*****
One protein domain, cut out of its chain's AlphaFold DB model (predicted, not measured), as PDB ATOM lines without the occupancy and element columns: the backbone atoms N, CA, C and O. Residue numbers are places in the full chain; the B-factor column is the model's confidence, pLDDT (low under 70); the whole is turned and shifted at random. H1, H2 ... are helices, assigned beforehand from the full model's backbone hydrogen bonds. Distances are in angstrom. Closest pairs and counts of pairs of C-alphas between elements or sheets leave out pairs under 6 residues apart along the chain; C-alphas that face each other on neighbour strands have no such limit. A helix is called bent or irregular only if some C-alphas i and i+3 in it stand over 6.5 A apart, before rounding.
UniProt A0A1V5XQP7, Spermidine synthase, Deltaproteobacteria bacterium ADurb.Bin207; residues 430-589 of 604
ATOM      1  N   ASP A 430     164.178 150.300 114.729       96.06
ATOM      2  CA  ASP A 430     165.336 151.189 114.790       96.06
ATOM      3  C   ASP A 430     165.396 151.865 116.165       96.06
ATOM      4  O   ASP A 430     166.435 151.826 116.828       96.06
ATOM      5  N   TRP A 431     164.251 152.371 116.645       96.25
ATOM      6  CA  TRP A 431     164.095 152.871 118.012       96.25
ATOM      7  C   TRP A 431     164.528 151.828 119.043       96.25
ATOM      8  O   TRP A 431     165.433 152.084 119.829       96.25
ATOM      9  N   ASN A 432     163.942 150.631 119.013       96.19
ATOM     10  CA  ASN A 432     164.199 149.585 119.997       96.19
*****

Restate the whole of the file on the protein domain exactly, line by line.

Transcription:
One protein domain, cut out of its chain's AlphaFold DB model (predicted, not measured), as PDB ATOM lines without the occupancy and element columns: the backbone atoms N, CA, C and O. Residue numbers are places in the full chain; the B-factor column is the model's confidence, pLDDT (low under 70); the whole is turned and shifted at random. H1, H2 ... are helices, assigned beforehand from the full model's backbone hydrogen bonds. Distances are in angstrom. Closest pairs and counts of pairs of C-alphas between elements or sheets leave out pairs under 6 residues apart along the chain; C-alphas that face each other on neighbour strands have no such limit. A helix is called bent or irregular only if some C-alphas i and i+3 in it stand over 6.5 A apart, before rounding.
UniProt A0A1V5XQP7, Spermidine synthase, Deltaproteobacteria bacterium ADurb.Bin207; residues 430-589 of 604
ATOM      1  N   ASP A 430     164.178 150.300 114.729       96.06
ATOM      2  CA  ASP A 430     165.336 151.189 114.790       96.06
ATOM      3  C   ASP A 430     165.396 151.865 116.165       96.06
ATOM      4  O   ASP A 430     166.435 151.826 116.828       96.06
ATOM      5  N   TRP A 431     164.251 152.371 116.645       96.25
ATOM      6  CA  TRP A 431     164.095 152.871 118.012       96.25
ATOM      7  C   TRP A 431     164.528 151.828 119.043       96.25
ATOM      8  O   TRP A 431     165.433 152.084 119.829       96.25
ATOM      9  N   ASN A 432     163.942 150.631 119.013       96.19
ATOM     10  CA  ASN A 432     164.199 149.585 119.997       96.19